Encouraging Brits to holiday in the UK.
When choosing holiday destinations, one of the factors that influences tourists’ decisions is the price of the holiday. Since 2009, European Union rules have allowed member states to reduce the level of value added tax paid on tourism services, however, the UK remains one of only three countries in the EU that have not reduced VAT on tourism. UK tourists, encouraged by lower prices, and factors like climate and cultural conditions, are choosing to holiday abroad and the result is that British tourist resorts are losing out.
Professor Adam Blake at Bournemouth University has been conducting a research project for the Cut Tourism VAT Campaign to investigate the economic consequences of reducing VAT on tourism services in the UK. Using a model very similar to the economic model used by HM Treasury and HM Revenue & Customs to analyse taxation policies, it examined the effects of reducing VAT on accommodation and visitor attractions.
The economic modelling showed that reducing rates of VAT on tourism will lead to a substantial positive impact on UK Gross Domestic Product (GDP) and is a more effective way of stimulating GDP than other tax measures, including corporation tax reductions that have been introduced since 2010.
Results from the project have been presented to HM Treasury and were the subject of a parliamentary debate. Professor Blake was also questioned about his results in front of a House of Commons select committee, which led to an Early Day Motion in the Houses of Parliament. Since then, a House of Commons all-party parliamentary group was formed to support a reduction of VAT for tourism services in the UK. With the group’s help the research could inform policy change and benefit the UK tourism industry, bringing British seaside resorts back to life.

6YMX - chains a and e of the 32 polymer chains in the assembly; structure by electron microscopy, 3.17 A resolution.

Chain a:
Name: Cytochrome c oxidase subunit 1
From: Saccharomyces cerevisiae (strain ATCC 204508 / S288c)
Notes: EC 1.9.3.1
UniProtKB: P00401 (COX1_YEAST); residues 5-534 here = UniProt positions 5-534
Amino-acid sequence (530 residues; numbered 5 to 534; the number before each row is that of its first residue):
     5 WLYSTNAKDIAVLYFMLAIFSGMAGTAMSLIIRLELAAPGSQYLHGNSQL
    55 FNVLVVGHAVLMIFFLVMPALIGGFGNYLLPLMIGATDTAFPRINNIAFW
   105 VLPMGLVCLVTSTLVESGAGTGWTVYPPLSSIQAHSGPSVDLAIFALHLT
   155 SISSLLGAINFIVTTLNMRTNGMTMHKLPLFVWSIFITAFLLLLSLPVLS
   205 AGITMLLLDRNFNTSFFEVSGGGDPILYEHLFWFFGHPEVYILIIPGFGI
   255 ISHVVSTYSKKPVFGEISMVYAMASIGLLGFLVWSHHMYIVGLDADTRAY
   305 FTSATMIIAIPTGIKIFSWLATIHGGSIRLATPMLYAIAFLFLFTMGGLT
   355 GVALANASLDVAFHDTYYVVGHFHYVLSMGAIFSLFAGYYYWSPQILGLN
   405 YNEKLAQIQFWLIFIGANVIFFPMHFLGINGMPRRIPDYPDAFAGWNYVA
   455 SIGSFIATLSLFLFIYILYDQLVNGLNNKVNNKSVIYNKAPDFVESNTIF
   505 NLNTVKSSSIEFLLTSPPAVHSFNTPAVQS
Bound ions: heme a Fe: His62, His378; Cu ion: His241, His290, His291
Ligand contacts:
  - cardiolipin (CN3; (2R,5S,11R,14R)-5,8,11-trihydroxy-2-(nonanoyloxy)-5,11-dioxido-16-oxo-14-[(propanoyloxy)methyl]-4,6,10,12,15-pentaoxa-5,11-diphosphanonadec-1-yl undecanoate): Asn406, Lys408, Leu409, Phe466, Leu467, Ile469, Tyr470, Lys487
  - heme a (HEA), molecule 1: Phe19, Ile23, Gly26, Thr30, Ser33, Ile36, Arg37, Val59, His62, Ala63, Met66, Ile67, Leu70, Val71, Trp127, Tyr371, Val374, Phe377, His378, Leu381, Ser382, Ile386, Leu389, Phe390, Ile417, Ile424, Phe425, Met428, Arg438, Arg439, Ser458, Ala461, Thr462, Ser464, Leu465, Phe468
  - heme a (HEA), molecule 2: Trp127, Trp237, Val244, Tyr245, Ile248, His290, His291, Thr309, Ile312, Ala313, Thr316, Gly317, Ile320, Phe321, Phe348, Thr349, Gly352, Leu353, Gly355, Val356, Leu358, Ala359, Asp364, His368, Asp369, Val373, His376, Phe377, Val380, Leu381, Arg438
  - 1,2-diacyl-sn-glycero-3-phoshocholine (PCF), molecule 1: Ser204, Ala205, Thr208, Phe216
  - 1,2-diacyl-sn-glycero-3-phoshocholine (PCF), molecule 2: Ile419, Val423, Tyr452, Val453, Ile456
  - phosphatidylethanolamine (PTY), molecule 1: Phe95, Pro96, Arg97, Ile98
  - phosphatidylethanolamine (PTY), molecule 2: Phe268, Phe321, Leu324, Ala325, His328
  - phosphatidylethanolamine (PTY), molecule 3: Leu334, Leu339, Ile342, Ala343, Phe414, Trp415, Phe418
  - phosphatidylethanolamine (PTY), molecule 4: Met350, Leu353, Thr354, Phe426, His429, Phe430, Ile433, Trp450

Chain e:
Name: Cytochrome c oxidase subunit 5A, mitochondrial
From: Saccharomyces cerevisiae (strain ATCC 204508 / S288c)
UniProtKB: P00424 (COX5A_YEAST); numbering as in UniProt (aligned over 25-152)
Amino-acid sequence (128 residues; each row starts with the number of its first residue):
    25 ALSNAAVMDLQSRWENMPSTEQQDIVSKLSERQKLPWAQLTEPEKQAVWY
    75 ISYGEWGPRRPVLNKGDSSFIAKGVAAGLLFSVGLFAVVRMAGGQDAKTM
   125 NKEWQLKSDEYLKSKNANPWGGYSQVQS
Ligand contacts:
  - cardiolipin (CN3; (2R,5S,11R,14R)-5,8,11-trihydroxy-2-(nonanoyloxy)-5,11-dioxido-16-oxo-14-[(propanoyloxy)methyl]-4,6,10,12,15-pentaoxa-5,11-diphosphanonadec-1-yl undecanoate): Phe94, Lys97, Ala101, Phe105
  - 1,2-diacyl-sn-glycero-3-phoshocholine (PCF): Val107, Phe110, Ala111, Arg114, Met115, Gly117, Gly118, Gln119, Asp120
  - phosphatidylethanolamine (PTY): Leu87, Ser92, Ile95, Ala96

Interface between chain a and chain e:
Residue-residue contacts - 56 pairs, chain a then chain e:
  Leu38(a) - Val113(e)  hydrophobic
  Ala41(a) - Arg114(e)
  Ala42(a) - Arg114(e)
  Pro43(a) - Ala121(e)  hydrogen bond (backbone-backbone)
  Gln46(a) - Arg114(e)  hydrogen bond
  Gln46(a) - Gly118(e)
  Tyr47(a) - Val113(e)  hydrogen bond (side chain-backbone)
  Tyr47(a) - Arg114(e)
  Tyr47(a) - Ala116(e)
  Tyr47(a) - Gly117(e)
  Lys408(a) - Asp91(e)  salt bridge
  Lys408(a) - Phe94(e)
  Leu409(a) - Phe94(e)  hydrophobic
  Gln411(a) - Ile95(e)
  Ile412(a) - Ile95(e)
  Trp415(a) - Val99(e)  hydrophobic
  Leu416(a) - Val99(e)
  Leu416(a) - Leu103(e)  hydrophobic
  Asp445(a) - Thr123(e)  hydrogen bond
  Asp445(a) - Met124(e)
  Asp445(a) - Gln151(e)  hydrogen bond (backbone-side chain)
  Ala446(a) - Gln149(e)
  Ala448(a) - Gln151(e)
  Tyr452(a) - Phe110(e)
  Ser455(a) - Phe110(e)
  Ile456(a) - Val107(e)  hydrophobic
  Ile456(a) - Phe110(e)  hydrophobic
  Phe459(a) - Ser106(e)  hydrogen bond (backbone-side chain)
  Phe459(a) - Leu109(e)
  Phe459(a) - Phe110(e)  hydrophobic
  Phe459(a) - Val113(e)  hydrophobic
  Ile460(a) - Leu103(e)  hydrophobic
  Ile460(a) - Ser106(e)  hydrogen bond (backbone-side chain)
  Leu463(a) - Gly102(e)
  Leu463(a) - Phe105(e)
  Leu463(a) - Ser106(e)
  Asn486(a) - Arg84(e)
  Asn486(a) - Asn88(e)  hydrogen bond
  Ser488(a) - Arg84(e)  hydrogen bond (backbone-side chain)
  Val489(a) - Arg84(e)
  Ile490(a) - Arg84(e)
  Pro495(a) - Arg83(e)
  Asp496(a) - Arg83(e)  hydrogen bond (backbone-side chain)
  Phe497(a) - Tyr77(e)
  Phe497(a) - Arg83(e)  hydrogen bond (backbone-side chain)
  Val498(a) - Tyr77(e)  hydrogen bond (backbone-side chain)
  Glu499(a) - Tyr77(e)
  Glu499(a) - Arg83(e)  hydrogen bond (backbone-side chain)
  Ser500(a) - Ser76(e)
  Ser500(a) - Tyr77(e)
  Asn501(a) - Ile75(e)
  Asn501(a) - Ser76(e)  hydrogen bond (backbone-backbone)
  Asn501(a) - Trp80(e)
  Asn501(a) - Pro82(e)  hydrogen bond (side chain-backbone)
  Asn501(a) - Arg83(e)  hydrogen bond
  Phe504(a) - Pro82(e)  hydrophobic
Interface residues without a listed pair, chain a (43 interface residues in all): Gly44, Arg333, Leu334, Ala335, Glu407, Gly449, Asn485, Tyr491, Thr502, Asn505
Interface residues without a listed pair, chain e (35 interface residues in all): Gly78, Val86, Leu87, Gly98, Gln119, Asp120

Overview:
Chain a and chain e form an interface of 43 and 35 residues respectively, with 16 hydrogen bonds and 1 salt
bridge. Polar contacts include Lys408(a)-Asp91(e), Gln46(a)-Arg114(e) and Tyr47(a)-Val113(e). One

Professor Adam Blake, Professor of Economics & Econometrics and President of the International Association for Tourism Economics
Working with the Cut Tourism VAT campaign group was a fantastic opportunity to conduct research that has the potential to make a real change to government policy and to the lives of many people working in the UK tourism industry. It demonstrates how universities can provide rigorous research that is important to the outside world and prevents academics from being isolated from the concerns of industry and government. The fact that the project has had such an impact on the public policy debate is in itself a testament to the strength of the argument for reducing VAT on tourism services, but also to the benefits of academic and industry collaboration.
Ufi Ibrahim, Chief Executive Officer at British Hospitality Association
Professor Adam Blake’s research concludes that the UK is missing out on a huge economic opportunity because of a tourism VAT rate twice the EU average. A reduction in tourism VAT is one of the most effective ways of boosting the economy and the cut would enhance the UK’s competitiveness helping reduce the UK tourism trade deficit. The research has underpinned the British Hospitality Association’s grassroots campaign, supported by over 120 MPs and local Councils across the UK, calling for action to cut tourism VAT.